Two of three men who were active-duty Marines when theyin the pleaded guilty on Monday to riot-related criminal charges, officials said.
Joshua Abate and Dodge Dale Hellonen pleaded guilty to parading, demonstrating or picketing in a Capitol building, a spokesperson for the U.S. Attorney’s Office for the District of Columbia said. They’re set to be sentenced in September. The charge carries a sentence of up to six months in prison, one year of supervised release and a fine of up to $5,000.
Abate and Hellonen, along with a third Marine, Micah Coomer, were identified by fellow Marines after the Jan. 6, 2021 riot. Abate was stationed at Fort Meade in Maryland; Hellonen was stationed at North Carolina’s Camp Lejeune; and Coomer was stationed at Southern California’s Camp Pendleton.
Hellonen was carrying a “Don’t Tread on Me” flag in the Capitol, according to a Justice Department statement of facts. While inside the building, Abate, Hellonen and Coomer placed a red “Make America Great Again” hat on one of the statues to take pictures with it. They were in the Capitol building for about 52 minutes, the statement said.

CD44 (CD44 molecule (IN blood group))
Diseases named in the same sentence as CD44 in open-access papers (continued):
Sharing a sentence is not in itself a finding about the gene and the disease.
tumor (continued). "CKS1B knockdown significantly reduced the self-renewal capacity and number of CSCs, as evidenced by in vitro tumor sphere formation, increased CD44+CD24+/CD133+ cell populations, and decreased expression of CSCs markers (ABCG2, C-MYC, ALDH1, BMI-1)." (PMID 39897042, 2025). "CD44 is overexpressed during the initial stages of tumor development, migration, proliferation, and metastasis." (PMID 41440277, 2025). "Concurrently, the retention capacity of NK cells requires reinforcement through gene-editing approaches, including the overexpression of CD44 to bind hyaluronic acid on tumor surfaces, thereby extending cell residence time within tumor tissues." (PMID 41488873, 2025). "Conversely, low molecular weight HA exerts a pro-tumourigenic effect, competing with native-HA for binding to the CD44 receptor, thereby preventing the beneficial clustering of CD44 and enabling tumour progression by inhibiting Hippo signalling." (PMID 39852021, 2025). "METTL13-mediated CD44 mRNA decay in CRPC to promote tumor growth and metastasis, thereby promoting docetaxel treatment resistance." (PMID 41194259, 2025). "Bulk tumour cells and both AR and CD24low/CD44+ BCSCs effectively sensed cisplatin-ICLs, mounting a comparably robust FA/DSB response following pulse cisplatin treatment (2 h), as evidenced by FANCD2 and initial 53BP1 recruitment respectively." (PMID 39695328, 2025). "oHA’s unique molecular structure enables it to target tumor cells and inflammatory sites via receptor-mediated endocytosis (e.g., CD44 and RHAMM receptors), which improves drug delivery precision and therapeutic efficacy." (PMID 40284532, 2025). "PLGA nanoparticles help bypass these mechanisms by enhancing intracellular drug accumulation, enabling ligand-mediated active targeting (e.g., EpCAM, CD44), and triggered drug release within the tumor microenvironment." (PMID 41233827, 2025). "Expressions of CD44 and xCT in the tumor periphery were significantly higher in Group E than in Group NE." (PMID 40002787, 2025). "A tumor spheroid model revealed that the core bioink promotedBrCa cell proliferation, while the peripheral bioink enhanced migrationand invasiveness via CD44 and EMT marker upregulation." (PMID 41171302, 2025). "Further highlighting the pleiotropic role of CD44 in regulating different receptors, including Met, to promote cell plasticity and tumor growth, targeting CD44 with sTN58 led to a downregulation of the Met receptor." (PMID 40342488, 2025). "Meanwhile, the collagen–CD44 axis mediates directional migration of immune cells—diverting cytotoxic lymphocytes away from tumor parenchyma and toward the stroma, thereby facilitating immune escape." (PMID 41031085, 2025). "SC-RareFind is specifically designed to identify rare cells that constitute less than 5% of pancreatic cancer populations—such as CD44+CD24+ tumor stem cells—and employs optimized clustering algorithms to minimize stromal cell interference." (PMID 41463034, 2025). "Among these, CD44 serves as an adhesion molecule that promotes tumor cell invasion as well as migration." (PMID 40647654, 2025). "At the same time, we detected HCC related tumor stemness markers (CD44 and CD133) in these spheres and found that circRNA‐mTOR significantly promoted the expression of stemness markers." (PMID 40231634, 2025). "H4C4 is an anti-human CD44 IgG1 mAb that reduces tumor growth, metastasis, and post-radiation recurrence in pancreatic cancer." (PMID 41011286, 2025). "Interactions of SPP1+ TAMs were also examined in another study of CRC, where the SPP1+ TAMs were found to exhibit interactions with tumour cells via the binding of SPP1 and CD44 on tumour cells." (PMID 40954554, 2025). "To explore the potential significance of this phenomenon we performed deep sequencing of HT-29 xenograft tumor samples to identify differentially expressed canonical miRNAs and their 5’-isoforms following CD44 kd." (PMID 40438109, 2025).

On June 1, 2022, more than a year after the riot, Abate was interviewed as part of his security clearance, officials said. He discussed what happened that day, saying he and two “buddies” were there and “walked around and tried not to get hit with tear gas.”
“Both Marines are active duty. The Marine Corps continues cooperating with the appropriate authorities. It is not appropriate for the Marine Corps to comment on ongoing legal matters,” a Headquarters Marine Corps spokesperson said.
When they were initially charged, Marines Maj. Kevin Stephensen, a spokesman for the Marine Corps, said the Corps was aware of the allegations and was “fully cooperating with appropriate authorities in support of the investigation.”